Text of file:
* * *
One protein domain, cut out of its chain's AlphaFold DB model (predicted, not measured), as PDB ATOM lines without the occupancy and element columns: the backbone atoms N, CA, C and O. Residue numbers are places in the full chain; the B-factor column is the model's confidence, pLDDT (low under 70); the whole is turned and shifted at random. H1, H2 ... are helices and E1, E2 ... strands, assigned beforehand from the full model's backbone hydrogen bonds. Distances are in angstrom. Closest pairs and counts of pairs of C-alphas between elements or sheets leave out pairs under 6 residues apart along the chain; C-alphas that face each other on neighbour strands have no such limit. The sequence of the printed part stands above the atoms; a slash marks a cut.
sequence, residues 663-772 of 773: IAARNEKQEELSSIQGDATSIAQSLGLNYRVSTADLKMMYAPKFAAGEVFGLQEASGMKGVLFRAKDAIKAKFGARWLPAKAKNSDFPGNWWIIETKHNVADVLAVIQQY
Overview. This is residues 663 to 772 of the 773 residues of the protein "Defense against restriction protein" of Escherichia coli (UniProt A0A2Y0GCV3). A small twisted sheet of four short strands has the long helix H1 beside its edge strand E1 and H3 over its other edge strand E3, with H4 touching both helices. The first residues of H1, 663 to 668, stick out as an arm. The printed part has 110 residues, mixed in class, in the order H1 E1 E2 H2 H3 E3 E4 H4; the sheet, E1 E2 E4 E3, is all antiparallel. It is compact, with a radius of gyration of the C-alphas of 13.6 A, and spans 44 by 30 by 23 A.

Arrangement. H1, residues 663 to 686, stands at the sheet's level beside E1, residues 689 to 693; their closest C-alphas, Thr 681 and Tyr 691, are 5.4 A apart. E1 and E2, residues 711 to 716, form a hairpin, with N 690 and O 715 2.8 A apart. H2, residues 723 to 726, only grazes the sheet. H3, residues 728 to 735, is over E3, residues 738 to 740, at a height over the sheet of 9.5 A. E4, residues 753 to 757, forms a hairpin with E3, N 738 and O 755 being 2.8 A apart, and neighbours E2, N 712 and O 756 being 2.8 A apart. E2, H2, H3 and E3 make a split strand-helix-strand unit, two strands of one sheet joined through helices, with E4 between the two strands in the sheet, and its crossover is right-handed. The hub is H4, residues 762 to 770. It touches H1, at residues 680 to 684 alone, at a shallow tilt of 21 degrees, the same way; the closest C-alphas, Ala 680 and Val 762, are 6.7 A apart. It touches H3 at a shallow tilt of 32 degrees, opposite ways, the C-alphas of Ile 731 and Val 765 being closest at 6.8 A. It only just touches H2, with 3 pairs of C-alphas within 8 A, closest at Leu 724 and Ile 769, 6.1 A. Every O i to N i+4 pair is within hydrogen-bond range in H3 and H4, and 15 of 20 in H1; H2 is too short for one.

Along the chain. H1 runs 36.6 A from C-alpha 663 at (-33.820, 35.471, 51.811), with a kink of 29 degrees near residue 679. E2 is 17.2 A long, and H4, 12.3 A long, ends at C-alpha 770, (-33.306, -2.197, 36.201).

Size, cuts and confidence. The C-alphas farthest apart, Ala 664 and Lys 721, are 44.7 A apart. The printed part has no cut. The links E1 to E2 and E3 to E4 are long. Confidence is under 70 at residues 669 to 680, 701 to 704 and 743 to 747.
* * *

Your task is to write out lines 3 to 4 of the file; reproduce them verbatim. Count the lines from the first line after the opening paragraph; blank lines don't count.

Arrangement. H1, residues 663 to 686, stands at the sheet's level beside E1, residues 689 to 693; their closest C-alphas, Thr 681 and Tyr 691, are 5.4 A apart. E1 and E2, residues 711 to 716, form a hairpin, with N 690 and O 715 2.8 A apart. H2, residues 723 to 726, only grazes the sheet. H3, residues 728 to 735, is over E3, residues 738 to 740, at a height over the sheet of 9.5 A. E4, residues 753 to 757, forms a hairpin with E3, N 738 and O 755 being 2.8 A apart, and neighbours E2, N 712 and O 756 being 2.8 A apart. E2, H2, H3 and E3 make a split strand-helix-strand unit, two strands of one sheet joined through helices, with E4 between the two strands in the sheet, and its crossover is right-handed. The hub is H4, residues 762 to 770. It touches H1, at residues 680 to 684 alone, at a shallow tilt of 21 degrees, the same way; the closest C-alphas, Ala 680 and Val 762, are 6.7 A apart. It touches H3 at a shallow tilt of 32 degrees, opposite ways, the C-alphas of Ile 731 and Val 765 being closest at 6.8 A. It only just touches H2, with 3 pairs of C-alphas within 8 A, closest at Leu 724 and Ile 769, 6.1 A. Every O i to N i+4 pair is within hydrogen-bond range in H3 and H4, and 15 of 20 in H1; H2 is too short for one.

Along the chain. H1 runs 36.6 A from C-alpha 663 at (-33.820, 35.471, 51.811), with a kink of 29 degrees near residue 679. E2 is 17.2 A long, and H4, 12.3 A long, ends at C-alpha 770, (-33.306, -2.197, 36.201).